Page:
Volatility has seen spread products such as agency residential mortgage-backed securities and high yield credit dive 30-50% in the first quarter, a report by Coalition Greenwich has found.
This year is expected to mirror the volatility in 2020 – the report noted – sending spread products that had seen a surge last year into a downward spiral.
Conversely, markets to surge off the back of this year’s conditions include the FX markets, leaving G10 and emerging markets dealers up 20-50% in the first quarter according to Coalition Greenwich’s report.
Equity capital markets revenues have plummeted in this year to date, in some cases falling by 80% and reverting to pre-covid levels. New deal levels in the first quarter were also down 30-50%.
Despite rising interest rates, Coalition Greenwich predicted debt capital markets products to remain “relatively robust”.
“Inflation and rising rates, both of which will stay with us through all of 2022, can simultaneous act as a headwind and tailwind for the largest global banks,” Kevin McPartland, head of research at Coalition Greenwich market structure and technology, told The TRADE.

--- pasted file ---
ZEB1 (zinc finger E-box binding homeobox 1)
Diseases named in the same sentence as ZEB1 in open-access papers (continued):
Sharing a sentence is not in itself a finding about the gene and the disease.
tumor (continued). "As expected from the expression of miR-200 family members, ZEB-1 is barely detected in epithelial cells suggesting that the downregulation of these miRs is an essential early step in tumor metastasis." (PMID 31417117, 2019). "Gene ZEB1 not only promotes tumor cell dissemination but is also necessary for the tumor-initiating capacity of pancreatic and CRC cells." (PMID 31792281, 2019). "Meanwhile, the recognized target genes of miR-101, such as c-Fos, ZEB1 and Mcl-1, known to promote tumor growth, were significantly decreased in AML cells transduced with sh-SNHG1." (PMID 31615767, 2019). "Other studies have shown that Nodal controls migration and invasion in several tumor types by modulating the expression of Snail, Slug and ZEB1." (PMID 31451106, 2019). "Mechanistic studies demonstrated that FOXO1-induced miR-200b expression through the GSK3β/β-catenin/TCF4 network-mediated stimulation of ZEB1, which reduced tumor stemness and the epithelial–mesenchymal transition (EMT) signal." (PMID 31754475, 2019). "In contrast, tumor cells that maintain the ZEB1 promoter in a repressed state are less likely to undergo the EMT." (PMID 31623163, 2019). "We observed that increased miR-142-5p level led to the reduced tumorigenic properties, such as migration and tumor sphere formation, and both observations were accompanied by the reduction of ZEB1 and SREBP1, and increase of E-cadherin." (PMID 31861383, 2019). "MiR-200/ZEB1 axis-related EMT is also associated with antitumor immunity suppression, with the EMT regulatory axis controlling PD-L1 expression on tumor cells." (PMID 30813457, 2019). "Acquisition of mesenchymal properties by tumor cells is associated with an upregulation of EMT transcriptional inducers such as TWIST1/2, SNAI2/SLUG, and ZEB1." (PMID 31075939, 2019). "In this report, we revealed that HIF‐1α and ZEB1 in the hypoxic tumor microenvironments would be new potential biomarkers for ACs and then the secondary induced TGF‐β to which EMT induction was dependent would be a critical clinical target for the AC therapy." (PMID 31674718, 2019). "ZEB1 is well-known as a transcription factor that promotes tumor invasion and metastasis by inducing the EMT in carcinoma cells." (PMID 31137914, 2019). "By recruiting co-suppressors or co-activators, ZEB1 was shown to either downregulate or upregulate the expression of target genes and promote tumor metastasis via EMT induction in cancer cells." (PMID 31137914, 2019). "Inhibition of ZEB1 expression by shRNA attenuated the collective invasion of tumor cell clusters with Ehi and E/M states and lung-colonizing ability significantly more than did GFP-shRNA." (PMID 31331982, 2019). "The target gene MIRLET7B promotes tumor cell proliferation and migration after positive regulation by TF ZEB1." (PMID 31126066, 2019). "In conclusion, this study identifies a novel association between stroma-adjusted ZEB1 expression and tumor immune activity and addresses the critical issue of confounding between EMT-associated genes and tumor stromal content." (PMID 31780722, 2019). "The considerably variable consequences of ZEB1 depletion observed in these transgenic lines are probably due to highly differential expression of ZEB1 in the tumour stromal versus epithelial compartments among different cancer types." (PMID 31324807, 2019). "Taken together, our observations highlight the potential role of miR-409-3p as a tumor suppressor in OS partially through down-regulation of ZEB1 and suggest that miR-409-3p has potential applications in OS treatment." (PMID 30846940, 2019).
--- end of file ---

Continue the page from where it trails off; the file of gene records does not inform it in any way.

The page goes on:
“Increased volatility so far this year has led to higher volumes – a good thing for trading desks. But the bear market in bonds – the first in decades – is causing losses where many in the market today have never seen losses before.”
Coalition’s report found that investment banking revenues surged last year on the back of equity capital markets growth driven by a strong performance in equities, increased M&A activity and special purpose acquisition companies (SPAC).
Equities trading revenues increased by 22% last year when excluding the $10 billion lag caused by the collapse of Archegos Capital Management and 5% when including it.